The primary long-term goal of this project is to employ behavioral pharmacological methods to investigate neura1 substrates underlying the self-administration of opiate and stimulant drugs of abuse. Toward this end, three specific aims are described each of which is intended to build upon and extend the work completed during the first nine years of this project. These are; 1) to continue investigations of the putative reward-attenuating actions of dopamine antagonist drugs on opiate- and stimulant-reinforced behaviors; 2) to further examine the role of drug-paired stimuli in drug self-administration and drug relapse; and 3) to continue investigations of the anxiogenic side effects of chronic cocaine. The hypothesis driving this work is that central dopaminergic (DA) systems are responsible for the reinforcing properties of both opiate and stimulant drugs. While this position is hardly unique, the methodological approach taken in this project is novel in a number of ways: I) while traditional lever-press procedures examine the behavior of drugged animals working to maintain their drug plasma levels, the current project examines IV drug reinforcement using an operant runway where animals received only one drug injection per day. In this context, the speed with which Ss traverse the alley for drug reinforcement has operationally provided a reliable index of the undrugged animals' motivation to obtain the reinforcer; ii) by testing only one trial per day, the resulting data are devoid of potential confounding and nonspecific effects produced by the drug reinforcers themselves; iii) a response reinstatement test is used to examine the factors that result in the reinstatement of operant runway behavior after a prolonged period of abstinence, and hence serves as a viable model of human drug relapse; and iv) in each of the studies, the putative reinforcement-attenuating actions of antagonist drugs are assessed at a time when the drug's direct pharmacological effects are no longer present (i.e., on the first post-treatment trial 24 hrs post-injection). This permits conclusions about antagonist effects on operant behavior that are not confounded by the sedative arrd motoric side-effects of these test agents. In summary, the work proposed in this application is intended to provide important new information about the nature and neurobiology of both the positive and negative factors that together determine the nature and extent of human drug self-administration behaviors.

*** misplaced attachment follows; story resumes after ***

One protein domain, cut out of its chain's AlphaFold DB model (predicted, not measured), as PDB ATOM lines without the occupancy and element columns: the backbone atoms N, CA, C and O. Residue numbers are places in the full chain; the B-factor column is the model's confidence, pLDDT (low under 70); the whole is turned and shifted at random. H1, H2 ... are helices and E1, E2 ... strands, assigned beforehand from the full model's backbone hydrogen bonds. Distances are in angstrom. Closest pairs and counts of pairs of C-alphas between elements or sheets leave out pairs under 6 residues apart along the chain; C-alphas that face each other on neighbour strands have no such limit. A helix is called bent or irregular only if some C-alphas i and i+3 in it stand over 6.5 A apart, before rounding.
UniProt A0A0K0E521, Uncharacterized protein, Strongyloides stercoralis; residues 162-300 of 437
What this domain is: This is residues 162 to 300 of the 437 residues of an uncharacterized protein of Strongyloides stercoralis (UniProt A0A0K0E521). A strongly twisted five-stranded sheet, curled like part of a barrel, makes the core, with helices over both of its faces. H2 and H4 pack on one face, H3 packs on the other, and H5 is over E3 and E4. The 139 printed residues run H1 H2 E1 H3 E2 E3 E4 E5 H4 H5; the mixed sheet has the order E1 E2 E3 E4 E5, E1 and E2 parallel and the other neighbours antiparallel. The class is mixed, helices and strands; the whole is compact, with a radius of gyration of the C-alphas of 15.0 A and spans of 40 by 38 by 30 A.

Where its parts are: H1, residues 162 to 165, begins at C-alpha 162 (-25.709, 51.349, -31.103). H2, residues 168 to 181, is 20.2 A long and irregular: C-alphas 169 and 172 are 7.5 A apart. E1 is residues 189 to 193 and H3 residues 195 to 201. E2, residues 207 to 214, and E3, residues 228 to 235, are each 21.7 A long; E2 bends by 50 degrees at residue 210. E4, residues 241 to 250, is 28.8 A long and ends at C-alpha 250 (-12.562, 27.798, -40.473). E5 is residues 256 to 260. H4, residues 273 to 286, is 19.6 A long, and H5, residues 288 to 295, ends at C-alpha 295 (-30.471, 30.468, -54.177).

National Institute of Health (NIH)
National Institute on Drug Abuse (NIDA)
Research Project (R01)
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Study Section
Human Development Research Subcommittee (NIDA)
Program Officer
Lynch, Minda
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University of California Santa Barbara
Schools of Arts and Sciences
Santa Barbara
United States
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Ettenberg, Aaron; Fomenko, Vira; Kaganovsky, Konstantin et al. (2015) On the positive and negative affective responses to cocaine and their relation to drug self-administration in rats. Psychopharmacology (Berl) 232:2363-75
Wenzel, Jennifer M; Cotten, Samuel W; Dominguez, Hiram M et al. (2014) Noradrenergic ?-receptor antagonism within the central nucleus of the amygdala or bed nucleus of the stria terminalis attenuates the negative/anxiogenic effects of cocaine. J Neurosci 34:3467-74
Su, Zu-In; Santoostaroam, Ashley; Wenzel, Jennifer et al. (2013) On the persistence of cocaine-induced place preferences and aversions in rats. Psychopharmacology (Berl) 229:115-23
Kerstetter, Kerry A; Su, Zu-In; Ettenberg, Aaron et al. (2013) Sex and estrous cycle differences in cocaine-induced approach-avoidance conflict. Addict Biol 18:222-9
Wenzel, Jennifer M; Su, Zu-In; Shelton, Kerisa et al. (2013) The dopamine antagonist cis-flupenthixol blocks the expression of the conditioned positive but not the negative effects of cocaine in rats. Pharmacol Biochem Behav 114-115:90-6
Su, Zu-In; Kichaev, Gleb; Wenzel, Jennifer et al. (2012) Weakening of negative relative to positive associations with cocaine-paired cues contributes to cue-induced responding after drug removal. Pharmacol Biochem Behav 100:458-63
Ettenberg, Aaron; Ofer, Oren A; Mueller, Carl L et al. (2011) Inactivation of the dorsal raphe nucleus reduces the anxiogenic response of rats running an alley for intravenous cocaine. Pharmacol Biochem Behav 97:632-9
Wenzel, Jennifer M; Waldroup, Stephanie A; Haber, Zachary M et al. (2011) Effects of lidocaine-induced inactivation of the bed nucleus of the stria terminalis, the central or the basolateral nucleus of the amygdala on the opponent-process actions of self-administered cocaine in rats. Psychopharmacology (Berl) 217:221-30
Su, Zu-In; Wenzel, Jennifer; Baird, Rebeccah et al. (2011) Comparison of self-administration behavior and responsiveness to drug-paired cues in rats running an alley for intravenous heroin and cocaine. Psychopharmacology (Berl) 214:769-78
Moscarello, J M; Ben-Shahar, O; Ettenberg, A (2010) External incentives and internal states guide goal-directed behavior via the differential recruitment of the nucleus accumbens and the medial prefrontal cortex. Neuroscience 170:468-77

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